The Million-Dollar Question: Can Empowerment Help People Take Steps to Prevent, Conquer, and Control Cancer?Posted on by
Lisa Richardson, MD, MPH
Director, CDC’s Division of Cancer Prevention and Control
2020 was a rough year for everyone. And if you happened to experience a serious medical condition, like cancer, you may have been particularly challenged. The shutdown of most medical services at the beginning of the pandemic disrupted cancer care across the board, from missed appointments for cancer treatment to delayed screening visits for mammograms and colonoscopies. From fear of getting sick, many people chose not to go to hospitals and clinics for screening and regularly scheduled treatments. And many have been overwhelmed by emotional stress.
As we enter a new year, it’s important for people to feel empowered to seek the care they need and to take actions to stay healthy. That’s why I’m excited about a new program from the Centers for Disease Control and Prevention (CDC) and the CDC Foundation, EmPOWERed Health.
The program was inspired by the question: Could the number of cancer deaths be lowered by helping people take a more active role in their health and health care?
Research shows that it can. We reviewed published literature and found that empowerment may result in more people getting screening for cancer as well feeling greater control during a cancer diagnosis and treatment.
Below, some members of the EmPOWERed Health community share how empowerment has improved their physical and mental health:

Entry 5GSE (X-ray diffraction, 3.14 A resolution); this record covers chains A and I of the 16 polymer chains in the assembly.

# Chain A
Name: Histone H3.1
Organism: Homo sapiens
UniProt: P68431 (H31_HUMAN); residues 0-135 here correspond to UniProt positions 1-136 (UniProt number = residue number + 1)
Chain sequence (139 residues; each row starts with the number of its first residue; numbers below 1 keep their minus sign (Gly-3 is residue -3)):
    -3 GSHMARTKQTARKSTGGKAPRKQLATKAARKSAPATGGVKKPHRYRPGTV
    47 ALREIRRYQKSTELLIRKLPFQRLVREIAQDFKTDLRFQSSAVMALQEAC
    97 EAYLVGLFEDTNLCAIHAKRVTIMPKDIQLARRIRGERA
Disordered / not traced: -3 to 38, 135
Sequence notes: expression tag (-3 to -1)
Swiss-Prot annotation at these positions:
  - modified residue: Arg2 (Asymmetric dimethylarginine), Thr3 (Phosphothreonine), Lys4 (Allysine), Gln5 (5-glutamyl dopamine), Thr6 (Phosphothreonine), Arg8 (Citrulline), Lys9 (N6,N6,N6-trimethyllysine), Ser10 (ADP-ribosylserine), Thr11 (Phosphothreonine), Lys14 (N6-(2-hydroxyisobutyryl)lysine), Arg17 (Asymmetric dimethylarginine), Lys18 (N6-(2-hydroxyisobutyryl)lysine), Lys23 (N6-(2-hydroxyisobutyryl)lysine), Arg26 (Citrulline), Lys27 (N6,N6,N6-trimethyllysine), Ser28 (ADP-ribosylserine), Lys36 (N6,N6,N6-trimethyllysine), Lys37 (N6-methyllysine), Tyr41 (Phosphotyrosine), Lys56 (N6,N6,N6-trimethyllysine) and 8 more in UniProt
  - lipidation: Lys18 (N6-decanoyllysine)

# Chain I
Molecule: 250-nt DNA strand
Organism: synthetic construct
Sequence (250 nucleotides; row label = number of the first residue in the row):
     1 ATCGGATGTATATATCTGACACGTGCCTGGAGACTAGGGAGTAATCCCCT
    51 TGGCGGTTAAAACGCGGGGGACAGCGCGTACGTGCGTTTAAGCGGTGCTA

Dr. Liz O’ Riordan, breast cancer survivor and breast cancer surgeon:
“As both a breast cancer surgeon and patient, I have been a part of both sides of the cancer experience. Speaking as a clinician, I cannot emphasize enough the importance of treating your patient as an equal partner in healthcare decision making. As a patient, having the information and confidence to express your opinion makes you feel more in control and able to cope with a challenging situation.”;
Dave deBronkart (“e-Patient Dave”), kidney cancer survivor, blogger, health policy advisor, CPO at PocketHealth, and international keynote speaker:
“Being empowered doesn’t mean patients take over – far from it. It’s about having a collaborative partnership with your medical team, who welcome you as a driver of your health journey, not a passive passenger. And it is a journey: it doesn’t happen overnight, and thoughtful, evidence-based thinking is needed, for both you and your medical professionals.”; and
Allison Rosen, colorectal cancer survivor, patient advocate, and motivational speaker:
“The EmPOWERed Health program is tackling more than creating awareness or knowledge…they’re tackling HOW to develop skills that evoke and promote feelings of empowerment. During my journey with colorectal cancer, I read a lot about “being your own advocate,” but it took some time to understand that it’s not just a feeling…it involves a mechanism of action.”
All of this sounds great, right? But being sure you’re taking care of yourself takes time. We’ve spent the past several months speaking to individuals, caregivers, and healthcare providers to understand what empowerment means to these different groups of people, and how individuals and healthcare teams feel about the conversations they have about cancer and cancer prevention. We’re now ready to move to the next phase of designing and building tools to help people from all backgrounds learn to make decisions regarding their healthcare that match their values. We plan to include members of the general public and the oncology community, as well as new partners, like those from the worlds of technology and entertainment.